Persistent gaps in end-of-life cancer care delivery and growing associated expenditures remain imminent US public health issues. The objective of this study was to understand clinical providers' experiences delivering cancer care for patients at the end of life and their perspectives on potential solutions to improve quality of care.Semistructured interviews were conducted with 75 cancer care providers across the United States. The interviews were recorded, transcribed, and analyzed using constant comparative method of qualitative analysis.Providers identified 3 major cancer care delivery challenges including lack of time to educate patients and caregivers due to clinical volume and administrative burdens, ambiguity in determining both prognosis and timing of palliative care at the end-of-life, and lack of adequate systems to support non-face-to-face communication with patients. To address these challenges, providers endorsed several options for clinical practice redesign in their settings. These include use of a lay health worker to assist in addressing early advance care planning, proactive non-face-to-face communication with patients specifically regarding symptom management, and community and in-home delivery of cancer care services.Specific strategies for cancer care redesign endorsed by health-care providers may be used to create interventions that can more efficiently and effectively address gaps in end-of-life cancer care.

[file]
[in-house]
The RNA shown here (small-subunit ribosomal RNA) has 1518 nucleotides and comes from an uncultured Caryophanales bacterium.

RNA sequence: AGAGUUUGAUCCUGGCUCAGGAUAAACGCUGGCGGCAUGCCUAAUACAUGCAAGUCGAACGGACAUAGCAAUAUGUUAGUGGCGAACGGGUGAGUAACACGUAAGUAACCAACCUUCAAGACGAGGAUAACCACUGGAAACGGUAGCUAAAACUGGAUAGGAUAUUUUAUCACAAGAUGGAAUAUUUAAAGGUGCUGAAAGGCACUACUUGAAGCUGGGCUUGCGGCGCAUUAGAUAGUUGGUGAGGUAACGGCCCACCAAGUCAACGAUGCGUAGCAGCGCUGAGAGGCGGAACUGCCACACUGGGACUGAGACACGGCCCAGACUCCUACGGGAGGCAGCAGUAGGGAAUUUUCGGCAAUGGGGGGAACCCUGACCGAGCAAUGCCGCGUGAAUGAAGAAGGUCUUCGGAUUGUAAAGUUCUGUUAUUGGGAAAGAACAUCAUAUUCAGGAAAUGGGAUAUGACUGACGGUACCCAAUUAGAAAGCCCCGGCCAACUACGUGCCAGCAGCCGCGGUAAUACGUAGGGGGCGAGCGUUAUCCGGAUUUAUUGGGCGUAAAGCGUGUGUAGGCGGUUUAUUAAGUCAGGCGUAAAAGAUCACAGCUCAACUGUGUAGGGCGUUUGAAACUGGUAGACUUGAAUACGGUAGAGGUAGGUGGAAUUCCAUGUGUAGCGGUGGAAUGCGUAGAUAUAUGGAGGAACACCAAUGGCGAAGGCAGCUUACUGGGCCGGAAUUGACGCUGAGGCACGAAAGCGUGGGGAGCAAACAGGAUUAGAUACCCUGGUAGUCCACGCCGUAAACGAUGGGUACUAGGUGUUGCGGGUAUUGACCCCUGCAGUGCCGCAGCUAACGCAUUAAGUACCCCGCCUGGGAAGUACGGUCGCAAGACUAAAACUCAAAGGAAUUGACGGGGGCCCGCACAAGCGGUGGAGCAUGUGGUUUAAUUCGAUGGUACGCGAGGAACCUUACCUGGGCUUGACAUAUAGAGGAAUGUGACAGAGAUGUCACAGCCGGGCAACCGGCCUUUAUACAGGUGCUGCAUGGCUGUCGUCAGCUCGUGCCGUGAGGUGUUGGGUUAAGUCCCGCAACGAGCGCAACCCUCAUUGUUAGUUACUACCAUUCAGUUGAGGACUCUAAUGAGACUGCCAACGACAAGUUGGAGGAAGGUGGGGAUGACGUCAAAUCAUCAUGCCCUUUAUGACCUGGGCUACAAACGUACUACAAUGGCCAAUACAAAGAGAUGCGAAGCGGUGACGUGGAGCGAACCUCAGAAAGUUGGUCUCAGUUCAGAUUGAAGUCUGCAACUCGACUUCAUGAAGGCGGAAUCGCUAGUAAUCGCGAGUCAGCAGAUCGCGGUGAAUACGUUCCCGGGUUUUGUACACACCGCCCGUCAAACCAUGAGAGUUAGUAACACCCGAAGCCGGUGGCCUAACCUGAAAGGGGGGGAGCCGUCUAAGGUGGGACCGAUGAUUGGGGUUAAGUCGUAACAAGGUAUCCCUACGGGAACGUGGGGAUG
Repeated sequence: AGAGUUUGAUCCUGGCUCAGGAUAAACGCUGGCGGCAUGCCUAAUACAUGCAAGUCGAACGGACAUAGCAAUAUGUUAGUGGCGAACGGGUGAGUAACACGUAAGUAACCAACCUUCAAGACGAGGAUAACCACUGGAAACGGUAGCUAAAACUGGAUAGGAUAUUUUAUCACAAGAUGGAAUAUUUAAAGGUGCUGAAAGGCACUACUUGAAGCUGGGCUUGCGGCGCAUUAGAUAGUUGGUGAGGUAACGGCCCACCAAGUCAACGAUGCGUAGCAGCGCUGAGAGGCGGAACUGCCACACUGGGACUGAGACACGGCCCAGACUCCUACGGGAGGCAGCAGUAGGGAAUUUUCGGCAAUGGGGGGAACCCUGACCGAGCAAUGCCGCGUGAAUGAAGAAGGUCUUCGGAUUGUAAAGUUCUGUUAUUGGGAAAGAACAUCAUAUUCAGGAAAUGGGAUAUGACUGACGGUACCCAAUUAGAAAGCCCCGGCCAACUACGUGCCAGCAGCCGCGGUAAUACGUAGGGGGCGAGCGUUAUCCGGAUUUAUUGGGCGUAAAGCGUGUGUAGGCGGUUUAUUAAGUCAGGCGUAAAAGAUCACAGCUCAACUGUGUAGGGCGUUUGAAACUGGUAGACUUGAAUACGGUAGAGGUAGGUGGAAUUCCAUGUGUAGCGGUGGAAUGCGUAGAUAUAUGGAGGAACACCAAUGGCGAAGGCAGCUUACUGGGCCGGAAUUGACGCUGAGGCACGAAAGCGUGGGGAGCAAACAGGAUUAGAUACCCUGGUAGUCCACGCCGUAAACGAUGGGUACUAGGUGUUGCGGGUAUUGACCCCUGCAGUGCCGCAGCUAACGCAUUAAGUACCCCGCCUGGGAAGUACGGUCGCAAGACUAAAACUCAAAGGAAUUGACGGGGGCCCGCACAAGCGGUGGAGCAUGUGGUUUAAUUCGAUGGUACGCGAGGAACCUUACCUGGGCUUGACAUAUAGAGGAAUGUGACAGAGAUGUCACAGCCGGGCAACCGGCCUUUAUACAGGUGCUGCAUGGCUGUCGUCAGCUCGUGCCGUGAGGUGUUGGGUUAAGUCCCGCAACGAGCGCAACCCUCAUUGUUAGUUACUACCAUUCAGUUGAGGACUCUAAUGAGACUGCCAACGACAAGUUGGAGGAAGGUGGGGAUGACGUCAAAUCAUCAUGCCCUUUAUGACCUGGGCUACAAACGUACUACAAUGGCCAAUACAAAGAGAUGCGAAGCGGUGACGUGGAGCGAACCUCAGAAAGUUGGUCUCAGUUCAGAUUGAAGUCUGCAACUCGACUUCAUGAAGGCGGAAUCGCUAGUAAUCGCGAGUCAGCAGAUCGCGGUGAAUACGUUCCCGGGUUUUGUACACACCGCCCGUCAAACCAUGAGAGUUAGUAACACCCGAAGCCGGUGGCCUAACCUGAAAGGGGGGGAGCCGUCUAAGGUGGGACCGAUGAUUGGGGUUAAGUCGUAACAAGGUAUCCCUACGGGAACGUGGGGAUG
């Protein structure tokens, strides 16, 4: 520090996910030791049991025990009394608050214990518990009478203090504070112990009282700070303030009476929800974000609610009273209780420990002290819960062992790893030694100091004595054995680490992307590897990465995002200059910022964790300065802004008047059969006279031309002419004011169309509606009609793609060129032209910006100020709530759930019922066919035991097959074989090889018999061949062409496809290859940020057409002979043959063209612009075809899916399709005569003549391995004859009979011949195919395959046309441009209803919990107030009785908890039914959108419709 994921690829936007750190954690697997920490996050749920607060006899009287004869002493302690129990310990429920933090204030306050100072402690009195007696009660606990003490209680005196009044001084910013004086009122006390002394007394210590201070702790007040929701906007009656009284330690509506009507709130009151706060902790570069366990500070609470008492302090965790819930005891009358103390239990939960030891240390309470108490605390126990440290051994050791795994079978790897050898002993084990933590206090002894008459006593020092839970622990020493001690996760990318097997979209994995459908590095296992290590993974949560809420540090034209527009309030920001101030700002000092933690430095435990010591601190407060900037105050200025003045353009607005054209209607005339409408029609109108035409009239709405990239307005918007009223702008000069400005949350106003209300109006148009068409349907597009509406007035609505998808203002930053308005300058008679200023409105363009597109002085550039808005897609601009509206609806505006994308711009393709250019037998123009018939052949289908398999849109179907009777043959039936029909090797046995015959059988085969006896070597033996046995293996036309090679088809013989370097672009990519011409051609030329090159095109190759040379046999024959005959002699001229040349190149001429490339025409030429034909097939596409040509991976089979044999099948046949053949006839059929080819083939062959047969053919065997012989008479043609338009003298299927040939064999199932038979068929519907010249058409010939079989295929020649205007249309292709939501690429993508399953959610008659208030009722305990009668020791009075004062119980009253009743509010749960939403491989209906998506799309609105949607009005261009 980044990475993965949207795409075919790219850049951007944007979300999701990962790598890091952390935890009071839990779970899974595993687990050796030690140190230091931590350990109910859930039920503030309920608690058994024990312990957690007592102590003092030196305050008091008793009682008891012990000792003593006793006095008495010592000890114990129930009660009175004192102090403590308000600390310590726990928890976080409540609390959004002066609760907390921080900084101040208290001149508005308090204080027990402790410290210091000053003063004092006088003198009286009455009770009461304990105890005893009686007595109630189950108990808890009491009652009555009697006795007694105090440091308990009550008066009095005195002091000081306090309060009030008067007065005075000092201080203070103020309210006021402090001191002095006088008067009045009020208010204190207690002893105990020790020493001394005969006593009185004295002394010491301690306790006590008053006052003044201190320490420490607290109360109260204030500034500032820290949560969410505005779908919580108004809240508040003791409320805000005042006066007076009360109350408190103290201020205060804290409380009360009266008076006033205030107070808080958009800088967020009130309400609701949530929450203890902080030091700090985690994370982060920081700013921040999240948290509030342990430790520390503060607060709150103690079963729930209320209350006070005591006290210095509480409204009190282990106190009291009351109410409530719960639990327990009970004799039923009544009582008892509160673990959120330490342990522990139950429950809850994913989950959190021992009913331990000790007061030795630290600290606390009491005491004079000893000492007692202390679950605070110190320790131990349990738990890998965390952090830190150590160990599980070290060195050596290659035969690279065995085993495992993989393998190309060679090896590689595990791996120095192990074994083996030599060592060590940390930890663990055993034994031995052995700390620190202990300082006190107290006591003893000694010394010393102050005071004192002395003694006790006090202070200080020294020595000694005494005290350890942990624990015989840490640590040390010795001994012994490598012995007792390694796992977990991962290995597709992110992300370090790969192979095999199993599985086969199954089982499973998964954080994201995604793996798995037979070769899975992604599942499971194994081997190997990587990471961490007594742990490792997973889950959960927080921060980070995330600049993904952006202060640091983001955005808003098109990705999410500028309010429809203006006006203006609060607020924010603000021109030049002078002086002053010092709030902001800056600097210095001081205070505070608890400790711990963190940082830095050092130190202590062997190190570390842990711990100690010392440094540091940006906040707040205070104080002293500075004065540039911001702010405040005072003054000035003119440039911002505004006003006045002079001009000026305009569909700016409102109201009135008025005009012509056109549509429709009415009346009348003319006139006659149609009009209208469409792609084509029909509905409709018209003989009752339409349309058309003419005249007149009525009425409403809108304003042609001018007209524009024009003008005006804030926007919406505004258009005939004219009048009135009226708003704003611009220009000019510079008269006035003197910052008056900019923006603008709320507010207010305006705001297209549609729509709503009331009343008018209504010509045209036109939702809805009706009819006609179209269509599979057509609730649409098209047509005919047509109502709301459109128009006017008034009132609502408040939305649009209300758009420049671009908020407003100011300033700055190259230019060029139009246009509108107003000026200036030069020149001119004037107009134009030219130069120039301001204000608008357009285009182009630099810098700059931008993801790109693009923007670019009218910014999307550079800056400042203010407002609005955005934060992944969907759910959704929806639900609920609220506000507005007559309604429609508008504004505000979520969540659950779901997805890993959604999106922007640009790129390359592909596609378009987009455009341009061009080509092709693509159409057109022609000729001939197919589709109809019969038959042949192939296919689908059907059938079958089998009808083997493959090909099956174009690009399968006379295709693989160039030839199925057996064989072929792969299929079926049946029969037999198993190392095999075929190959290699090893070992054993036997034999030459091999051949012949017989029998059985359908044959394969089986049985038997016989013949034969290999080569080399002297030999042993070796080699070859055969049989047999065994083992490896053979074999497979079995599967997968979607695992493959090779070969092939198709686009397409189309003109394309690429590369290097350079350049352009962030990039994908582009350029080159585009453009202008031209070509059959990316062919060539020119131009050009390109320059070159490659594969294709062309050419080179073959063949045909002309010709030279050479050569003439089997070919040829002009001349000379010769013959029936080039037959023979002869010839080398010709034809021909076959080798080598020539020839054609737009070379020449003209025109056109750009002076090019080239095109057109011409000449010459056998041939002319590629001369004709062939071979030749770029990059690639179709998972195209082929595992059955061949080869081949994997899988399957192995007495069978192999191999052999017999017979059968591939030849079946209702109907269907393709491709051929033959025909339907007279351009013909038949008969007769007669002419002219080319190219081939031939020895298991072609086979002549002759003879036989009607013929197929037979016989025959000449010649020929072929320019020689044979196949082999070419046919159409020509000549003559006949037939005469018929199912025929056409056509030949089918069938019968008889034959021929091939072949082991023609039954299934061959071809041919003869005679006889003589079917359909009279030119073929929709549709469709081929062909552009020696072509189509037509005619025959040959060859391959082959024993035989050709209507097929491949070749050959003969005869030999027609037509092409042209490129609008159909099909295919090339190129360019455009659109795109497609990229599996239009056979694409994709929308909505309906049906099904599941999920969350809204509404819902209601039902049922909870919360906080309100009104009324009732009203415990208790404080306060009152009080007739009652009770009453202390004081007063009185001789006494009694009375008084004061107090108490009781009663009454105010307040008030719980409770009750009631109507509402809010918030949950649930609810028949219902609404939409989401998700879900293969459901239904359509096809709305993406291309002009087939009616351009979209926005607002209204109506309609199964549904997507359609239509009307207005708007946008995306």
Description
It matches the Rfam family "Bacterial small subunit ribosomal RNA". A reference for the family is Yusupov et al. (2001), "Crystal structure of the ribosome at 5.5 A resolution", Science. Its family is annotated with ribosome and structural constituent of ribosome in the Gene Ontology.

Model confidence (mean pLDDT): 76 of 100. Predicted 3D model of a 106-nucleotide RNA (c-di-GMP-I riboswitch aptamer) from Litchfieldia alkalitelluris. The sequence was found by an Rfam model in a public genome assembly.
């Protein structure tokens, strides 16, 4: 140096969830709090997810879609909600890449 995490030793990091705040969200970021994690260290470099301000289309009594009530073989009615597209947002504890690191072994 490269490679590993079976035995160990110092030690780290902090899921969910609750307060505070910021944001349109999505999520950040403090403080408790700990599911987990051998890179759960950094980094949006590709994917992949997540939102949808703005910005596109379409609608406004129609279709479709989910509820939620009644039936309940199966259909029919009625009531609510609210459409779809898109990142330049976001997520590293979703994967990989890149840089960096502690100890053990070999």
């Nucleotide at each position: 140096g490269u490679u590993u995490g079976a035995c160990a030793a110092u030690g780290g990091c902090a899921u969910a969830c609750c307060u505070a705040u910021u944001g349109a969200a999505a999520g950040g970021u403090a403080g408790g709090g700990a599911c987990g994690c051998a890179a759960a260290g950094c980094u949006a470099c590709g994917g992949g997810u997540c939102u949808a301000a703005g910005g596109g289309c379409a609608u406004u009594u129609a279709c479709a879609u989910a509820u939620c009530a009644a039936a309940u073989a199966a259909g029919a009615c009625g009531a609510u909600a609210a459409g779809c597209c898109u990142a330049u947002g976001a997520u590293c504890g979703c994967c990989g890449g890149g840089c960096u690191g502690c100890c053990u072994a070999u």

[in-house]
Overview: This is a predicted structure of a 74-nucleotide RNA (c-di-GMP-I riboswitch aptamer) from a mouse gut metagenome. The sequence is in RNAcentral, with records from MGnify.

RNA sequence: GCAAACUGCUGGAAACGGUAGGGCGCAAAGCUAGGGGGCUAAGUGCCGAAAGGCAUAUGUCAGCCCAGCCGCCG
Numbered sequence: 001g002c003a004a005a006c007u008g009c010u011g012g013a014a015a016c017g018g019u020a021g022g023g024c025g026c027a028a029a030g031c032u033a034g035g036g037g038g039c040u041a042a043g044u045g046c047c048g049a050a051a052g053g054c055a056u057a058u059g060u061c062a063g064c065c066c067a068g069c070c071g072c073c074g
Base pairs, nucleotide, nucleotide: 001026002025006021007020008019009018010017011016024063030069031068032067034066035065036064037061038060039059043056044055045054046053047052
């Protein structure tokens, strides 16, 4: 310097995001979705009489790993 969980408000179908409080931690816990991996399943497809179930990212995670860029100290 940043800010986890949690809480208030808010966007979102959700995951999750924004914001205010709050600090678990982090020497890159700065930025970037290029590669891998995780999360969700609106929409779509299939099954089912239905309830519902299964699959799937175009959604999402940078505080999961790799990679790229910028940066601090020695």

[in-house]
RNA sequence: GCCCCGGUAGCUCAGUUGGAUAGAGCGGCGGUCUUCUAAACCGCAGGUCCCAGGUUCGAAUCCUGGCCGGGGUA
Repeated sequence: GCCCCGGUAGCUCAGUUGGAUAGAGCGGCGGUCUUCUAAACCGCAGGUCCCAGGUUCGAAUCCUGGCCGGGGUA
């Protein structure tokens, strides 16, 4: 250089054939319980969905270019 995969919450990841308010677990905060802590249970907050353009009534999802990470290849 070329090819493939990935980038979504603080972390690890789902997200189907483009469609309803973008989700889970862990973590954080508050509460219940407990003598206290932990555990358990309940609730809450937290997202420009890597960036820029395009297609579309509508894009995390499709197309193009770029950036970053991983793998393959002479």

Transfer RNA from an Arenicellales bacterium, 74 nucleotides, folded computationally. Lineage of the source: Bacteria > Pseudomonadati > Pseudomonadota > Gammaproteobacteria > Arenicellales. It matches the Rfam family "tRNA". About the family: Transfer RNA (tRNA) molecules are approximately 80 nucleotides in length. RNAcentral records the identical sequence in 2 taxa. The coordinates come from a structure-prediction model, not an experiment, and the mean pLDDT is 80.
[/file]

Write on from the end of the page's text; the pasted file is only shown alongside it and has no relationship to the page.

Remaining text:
View details for PubMedID 28691498